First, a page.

Artist: Rolling Stones
Title: Sympathy For The Devil
Source: LP: Beggar's Banquet
When I was a teenager I would occasionally hear some adult make a comment about how rock and roll was the "Devil's music." This only got more ridiculous in 1968, when the Rolling Stones released Sympathy For The Devil as the opening track on their Beggar's Banquet album. Mick Jagger, who wrote the lyrics, was actually somewhat mystified by such reactions, as it was, after all, only one song on an album that also included such tunes as Prodigal Son (based on a Bible story) and Salt Of The Earth, a celebration of the common man. There is no doubting, however, that Sympathy For The Devil itself is a classic, and has been a staple of the band's live sets since the late 1980s.
Title: Watch Out
Source: CD: An Overdose Of Heavy Psych (originally released as 45 RPM single)
Label: Arf! Arf! (original label: St. George International)
Virtually nothing is known about the band called Paraphernalia other than the fact that they released a single called Watch Out on the St. George International label in 1968. The song itself features some killer guitar work from the band that is rumored to be from somewhere in New England.
Artist: Moby Grape
Source: LP: Grape Jam
Writer(s): Bob Mosley
For their second album, Moby Grape decided to do something different. In addition to the LP Wow, there was a second disc called Grape Jam included at no extra charge. For the most part Grape Jam is exactly what you'd expect: a collection of after-hours jam sessions with guest guitarist/keyboardist Michael Bloomfield. The opening track of Grape Jam, however, is actually a composition by Bob Mosley. The song features Mosley on bass and vocals, Jerry Miller and Skip Spence and guitars and Don Stevenson on drums, all of whom were actual members of Moby Grape.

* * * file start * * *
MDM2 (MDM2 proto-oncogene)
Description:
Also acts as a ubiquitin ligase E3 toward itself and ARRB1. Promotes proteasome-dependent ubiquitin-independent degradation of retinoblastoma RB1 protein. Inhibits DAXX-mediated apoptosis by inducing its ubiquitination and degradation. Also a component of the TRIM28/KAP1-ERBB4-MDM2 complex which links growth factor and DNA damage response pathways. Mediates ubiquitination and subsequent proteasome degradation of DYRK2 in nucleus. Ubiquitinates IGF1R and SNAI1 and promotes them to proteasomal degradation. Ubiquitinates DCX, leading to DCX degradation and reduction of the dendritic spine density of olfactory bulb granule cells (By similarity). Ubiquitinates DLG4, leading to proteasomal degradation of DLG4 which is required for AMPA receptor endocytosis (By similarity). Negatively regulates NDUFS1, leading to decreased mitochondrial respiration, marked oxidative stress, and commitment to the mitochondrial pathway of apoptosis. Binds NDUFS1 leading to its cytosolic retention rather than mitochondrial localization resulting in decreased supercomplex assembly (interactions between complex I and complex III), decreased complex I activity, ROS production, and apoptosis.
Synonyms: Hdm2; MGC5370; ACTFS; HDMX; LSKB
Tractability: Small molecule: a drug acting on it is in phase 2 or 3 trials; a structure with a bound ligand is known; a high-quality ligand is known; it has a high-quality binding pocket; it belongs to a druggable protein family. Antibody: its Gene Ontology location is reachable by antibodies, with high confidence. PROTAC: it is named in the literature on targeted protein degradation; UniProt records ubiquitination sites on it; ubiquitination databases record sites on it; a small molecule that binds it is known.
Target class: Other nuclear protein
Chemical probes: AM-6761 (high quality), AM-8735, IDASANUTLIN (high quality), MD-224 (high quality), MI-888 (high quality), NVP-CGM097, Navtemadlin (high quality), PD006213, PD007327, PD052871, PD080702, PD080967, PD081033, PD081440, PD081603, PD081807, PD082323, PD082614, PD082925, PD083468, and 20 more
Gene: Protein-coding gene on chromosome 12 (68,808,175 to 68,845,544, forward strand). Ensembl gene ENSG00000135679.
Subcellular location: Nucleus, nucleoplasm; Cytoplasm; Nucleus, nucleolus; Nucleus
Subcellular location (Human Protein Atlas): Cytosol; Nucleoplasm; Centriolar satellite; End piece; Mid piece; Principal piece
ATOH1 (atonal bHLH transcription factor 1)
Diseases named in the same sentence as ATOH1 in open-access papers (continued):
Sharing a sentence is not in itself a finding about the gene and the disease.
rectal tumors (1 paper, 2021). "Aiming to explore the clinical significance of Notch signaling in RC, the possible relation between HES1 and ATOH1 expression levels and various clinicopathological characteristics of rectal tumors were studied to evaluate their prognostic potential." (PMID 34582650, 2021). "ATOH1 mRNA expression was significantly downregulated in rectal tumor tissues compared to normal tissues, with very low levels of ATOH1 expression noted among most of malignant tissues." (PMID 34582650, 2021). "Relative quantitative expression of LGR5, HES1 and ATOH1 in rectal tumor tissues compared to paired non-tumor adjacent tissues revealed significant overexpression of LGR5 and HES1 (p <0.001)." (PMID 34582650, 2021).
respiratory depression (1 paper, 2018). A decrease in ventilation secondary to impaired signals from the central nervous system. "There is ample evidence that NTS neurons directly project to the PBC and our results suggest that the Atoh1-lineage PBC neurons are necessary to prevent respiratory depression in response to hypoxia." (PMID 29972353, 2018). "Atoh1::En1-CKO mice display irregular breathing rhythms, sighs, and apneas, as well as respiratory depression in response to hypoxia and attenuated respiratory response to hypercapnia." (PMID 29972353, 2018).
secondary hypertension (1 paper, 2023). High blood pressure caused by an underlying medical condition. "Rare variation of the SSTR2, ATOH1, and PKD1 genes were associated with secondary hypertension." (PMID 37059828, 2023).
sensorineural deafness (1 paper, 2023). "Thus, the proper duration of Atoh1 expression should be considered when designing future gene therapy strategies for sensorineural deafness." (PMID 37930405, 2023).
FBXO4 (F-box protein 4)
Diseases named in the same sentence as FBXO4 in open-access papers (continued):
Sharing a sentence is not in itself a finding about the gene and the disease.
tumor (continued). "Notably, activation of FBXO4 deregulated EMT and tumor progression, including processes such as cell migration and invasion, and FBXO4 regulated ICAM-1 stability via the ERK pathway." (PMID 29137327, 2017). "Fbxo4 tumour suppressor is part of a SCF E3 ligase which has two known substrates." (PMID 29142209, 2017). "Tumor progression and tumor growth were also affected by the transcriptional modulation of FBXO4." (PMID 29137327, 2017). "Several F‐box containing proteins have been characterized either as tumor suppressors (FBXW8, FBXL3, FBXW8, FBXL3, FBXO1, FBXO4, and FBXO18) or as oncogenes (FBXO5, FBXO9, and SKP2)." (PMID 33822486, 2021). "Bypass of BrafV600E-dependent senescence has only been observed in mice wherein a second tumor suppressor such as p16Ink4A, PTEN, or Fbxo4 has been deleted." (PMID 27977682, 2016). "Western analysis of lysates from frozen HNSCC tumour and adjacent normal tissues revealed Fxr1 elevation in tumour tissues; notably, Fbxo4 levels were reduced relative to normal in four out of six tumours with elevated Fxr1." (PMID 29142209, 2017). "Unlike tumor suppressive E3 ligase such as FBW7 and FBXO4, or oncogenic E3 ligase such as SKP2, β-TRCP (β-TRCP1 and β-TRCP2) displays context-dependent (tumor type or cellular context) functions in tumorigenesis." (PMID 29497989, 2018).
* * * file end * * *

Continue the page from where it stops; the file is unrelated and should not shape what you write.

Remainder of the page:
Artist: Jefferson Airplane
Title: It's No Secret
Source: LP: Jefferson Airplane Takes Off
Writer: Marty Balin
Label: RCA Victor
The first Jefferson Airplane song to get played on the radio was not Somebody To Love. Rather, it was It's No Secret, from the album Jefferson Airplane Takes Off, that got extensive airplay, albeit only in the San Francisco Bay area. Still, the song was featured on a 1966 Bell Telephone Hour special on Haight Ashbury that introduced a national TV audience to what was happening out on the coast and may have just touched off the exodus to San Francisco the following year.
Title: I Looked At You
Source: LP: The Doors
Writer(s): The Doors
The first Doors album took about a week to make, and was made up of songs that the band had been performing live as the house band at the Whisky-A-Go-Go in the summer of 1966, including the dance floor friendly I Looked At You. Unlike later Doors albums, which were mixed and released exclusively in stereo, the debut Doors album also had a unique monoraul version with different mixes that was deleted from the Elektra catalogue soon after its release. Like all the songs on the first few Doors albums, I Looked At You is credited to the entire band.
Artist: Jethro Tull
Title: Some Day The Sun Won't Shine For You
Source: CD: This Was
Writer: Ian Anderson
Label: Chrysalis/Capitol (original label: Reprise)
Ian Anderson has often said that he disagreed with record company executives who characterized Jethro Tull as a blues band when the band's first LP, This Was, was released. Yet one of the most traditional sounding blues tunes on that LP was written by Anderson himself. Some Day The Sun Won't Shine For You sounds like it could easily have come from the pen of Jimmy Reed. Speaking of record labels, This Was, like all the early Tull albums, was originally released in the US on the Reprise label. Reprise had a policy (instituted by its founder and original owner, Frank Sinatra) of allowing its artists to retain ownership of the recordings released on the label, which is why most of the material released on Reprise in the late 60s has been reissued on other labels.